Thus do we perpetuate our species.  But this evolutionary arrangement sets up an internal battle between the child within you who’s hungry for care and the adult who feels obligated to provide it.

 

Some humans work pretty hard to be treated like children – and receive care – for their entire lives.  One trick is to keep acting helpless and wait for someone to come and care for you.  One of my clients was complaining about her parents recently in this regard.  She grew up knowing she would have to care for them – they steadily broadcast helplessness, “parentifying” my client from her earliest years, leaving her in the position, even as a child, to tackle most of the care-providing.  This year, as always, my client took her mother out for her birthday, then fumed silently as Mom ordered the most expensive items on the menu.  Christmas will be the same thing – her mother will insist on exchanging gifts, with the understanding that the daughter will be expected to lay out big bucks – and the mother will buy tokens in return.  In any case, this client’s parents were living on her handouts – they’d overspent for years, digging themselves into a deep financial hole.

In my client’s case, her parents are demanding care – behaving, in fact, like children.  But if it’s unpleasant having an adult demand constant care – why should it be any different with a child?  Why introduce someone into your life who is expected to rely on you for care?  This raises the question of why people have children.  And indeed, some parents seem to misunderstand the roles of parent and child, seeing the child as the provider of endless love and care instead of the receiver of it.  Ask one of these folks why they’re having a child, and they might even say so outright:  I want someone in my life who will love me completely.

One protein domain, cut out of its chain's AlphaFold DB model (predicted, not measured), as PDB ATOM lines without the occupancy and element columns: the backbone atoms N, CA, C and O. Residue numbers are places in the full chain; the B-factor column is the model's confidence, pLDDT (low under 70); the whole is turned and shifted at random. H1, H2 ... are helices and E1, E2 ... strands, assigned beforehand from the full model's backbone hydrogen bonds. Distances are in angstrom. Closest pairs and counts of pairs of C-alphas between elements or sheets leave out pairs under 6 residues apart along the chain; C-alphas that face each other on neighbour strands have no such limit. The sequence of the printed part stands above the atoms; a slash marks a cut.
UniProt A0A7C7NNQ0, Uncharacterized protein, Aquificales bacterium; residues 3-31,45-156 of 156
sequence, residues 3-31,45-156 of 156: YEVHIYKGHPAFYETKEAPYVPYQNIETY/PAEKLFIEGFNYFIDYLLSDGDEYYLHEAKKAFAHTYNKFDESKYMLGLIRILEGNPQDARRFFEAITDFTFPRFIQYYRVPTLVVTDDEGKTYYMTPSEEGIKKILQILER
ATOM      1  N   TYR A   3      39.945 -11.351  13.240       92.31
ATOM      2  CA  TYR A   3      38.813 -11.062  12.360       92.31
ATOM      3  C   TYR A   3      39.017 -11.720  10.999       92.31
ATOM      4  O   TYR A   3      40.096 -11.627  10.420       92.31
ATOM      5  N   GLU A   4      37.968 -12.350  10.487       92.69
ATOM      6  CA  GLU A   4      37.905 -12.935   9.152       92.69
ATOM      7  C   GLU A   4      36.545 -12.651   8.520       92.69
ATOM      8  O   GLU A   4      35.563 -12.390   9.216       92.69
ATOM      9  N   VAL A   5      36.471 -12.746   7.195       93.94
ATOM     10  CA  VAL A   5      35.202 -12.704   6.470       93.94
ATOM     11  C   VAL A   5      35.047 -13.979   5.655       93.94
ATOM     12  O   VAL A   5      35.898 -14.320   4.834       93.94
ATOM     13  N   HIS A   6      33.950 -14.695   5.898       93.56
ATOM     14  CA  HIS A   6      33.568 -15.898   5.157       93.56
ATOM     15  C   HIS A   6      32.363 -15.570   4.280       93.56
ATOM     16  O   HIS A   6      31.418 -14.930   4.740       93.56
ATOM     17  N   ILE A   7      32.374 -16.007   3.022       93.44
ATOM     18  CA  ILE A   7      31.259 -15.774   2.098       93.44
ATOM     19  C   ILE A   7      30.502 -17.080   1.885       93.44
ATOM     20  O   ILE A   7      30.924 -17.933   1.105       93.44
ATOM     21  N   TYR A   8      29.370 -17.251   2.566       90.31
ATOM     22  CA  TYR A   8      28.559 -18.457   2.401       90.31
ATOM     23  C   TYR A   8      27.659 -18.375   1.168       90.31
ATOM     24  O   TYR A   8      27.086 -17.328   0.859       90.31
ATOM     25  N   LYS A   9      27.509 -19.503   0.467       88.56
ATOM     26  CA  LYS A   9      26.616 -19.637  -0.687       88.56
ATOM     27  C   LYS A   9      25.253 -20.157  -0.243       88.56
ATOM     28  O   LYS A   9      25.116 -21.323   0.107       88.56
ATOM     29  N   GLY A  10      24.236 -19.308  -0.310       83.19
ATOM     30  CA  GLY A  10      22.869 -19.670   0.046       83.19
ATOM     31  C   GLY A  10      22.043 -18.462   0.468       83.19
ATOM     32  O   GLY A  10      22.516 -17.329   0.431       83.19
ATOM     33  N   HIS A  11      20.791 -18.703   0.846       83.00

The idea seems to be that endless care will produce endless gratitude – to put it bluntly, a payoff.  You do absolutely everything for the child – attend to his bottomless need for love and care…and then he looks at you with those big eyes and says “Mommy, I love you”…and it’s all worth it.  And maybe, sometimes, it is.

A more purely mercenary perspective argues that at some point the tables inevitably turn anyway, and the children – now adults – are supposed to take care of you, the parent.  This switching of roles is played down in Western culture, but in Asia, it’s taken for granted.  Many of my Asian friends simply shrug and write a check to their parents every  month because that’s what’s expected of them.

I’ll never forget a television ad I saw once on a flight to Hong Kong.  Western Christmas advertising is all about the children – the iconic image is delighted little ones hungrily tearing open gifts under a tree, with the worn-out but adoring parents thrilled that the heap of capitalist loot they’ve provided has once again managed to please the appetites of the youngsters.  But this Hong Kongese ad, framed around the Chinese New Year, presented precisely the opposite scenario – a shock to my Western sensibilities.  In the advert, a humble, slightly intimidated-looking young couple arrive at the entrance to a house and ring the doorbell.  The door opens, and grandma and grandpa loom in the threshold.  The young couple bow humbly, mumble ritual pleasantries and present gifts.  Behind the young couple, barely visible, stand two young children, heads bowed in reverence.